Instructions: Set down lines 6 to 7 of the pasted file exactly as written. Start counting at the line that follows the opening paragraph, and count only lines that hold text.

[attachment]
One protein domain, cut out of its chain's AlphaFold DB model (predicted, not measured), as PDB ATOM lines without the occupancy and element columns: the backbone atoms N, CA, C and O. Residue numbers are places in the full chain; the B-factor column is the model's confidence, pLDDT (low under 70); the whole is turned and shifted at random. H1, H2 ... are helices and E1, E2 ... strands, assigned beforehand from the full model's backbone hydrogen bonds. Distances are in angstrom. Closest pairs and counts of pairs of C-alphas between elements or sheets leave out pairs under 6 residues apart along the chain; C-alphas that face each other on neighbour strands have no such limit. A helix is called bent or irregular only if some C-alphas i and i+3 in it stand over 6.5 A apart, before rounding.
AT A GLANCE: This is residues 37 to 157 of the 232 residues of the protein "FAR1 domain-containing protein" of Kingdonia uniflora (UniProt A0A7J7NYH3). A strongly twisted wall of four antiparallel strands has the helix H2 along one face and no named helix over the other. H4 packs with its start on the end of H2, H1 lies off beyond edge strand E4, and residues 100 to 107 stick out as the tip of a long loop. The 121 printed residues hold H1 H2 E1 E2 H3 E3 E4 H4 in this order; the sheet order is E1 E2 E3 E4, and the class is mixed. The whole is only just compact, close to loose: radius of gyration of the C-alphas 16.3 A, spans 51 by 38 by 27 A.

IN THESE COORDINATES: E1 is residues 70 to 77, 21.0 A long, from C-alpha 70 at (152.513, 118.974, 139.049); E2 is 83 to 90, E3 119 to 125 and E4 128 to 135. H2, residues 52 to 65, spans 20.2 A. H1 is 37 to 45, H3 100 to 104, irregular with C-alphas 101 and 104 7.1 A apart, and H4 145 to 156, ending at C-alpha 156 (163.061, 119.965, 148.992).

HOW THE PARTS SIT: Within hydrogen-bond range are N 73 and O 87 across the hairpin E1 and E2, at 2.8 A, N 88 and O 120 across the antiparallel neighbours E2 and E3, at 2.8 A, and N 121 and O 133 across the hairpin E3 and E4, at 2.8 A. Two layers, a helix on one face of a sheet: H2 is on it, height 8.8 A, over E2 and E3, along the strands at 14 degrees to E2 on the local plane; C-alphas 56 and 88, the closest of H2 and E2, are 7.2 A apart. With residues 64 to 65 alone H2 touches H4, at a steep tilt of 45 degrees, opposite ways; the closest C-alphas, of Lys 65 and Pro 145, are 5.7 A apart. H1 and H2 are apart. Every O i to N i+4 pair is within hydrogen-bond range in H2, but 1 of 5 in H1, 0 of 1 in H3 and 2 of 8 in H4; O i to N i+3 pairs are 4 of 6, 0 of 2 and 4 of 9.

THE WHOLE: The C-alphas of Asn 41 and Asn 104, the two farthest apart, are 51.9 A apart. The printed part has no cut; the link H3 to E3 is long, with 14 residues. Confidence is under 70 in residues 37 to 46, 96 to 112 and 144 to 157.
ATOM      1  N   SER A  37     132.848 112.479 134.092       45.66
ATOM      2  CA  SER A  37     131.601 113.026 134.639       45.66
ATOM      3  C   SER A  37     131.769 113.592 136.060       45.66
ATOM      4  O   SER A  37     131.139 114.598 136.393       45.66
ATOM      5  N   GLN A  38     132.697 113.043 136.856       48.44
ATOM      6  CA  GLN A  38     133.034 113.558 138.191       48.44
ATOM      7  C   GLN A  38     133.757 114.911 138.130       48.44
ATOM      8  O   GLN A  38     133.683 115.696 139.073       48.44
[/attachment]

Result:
ATOM      2  CA  SER A  37     131.601 113.026 134.639       45.66
ATOM      3  C   SER A  37     131.769 113.592 136.060       45.66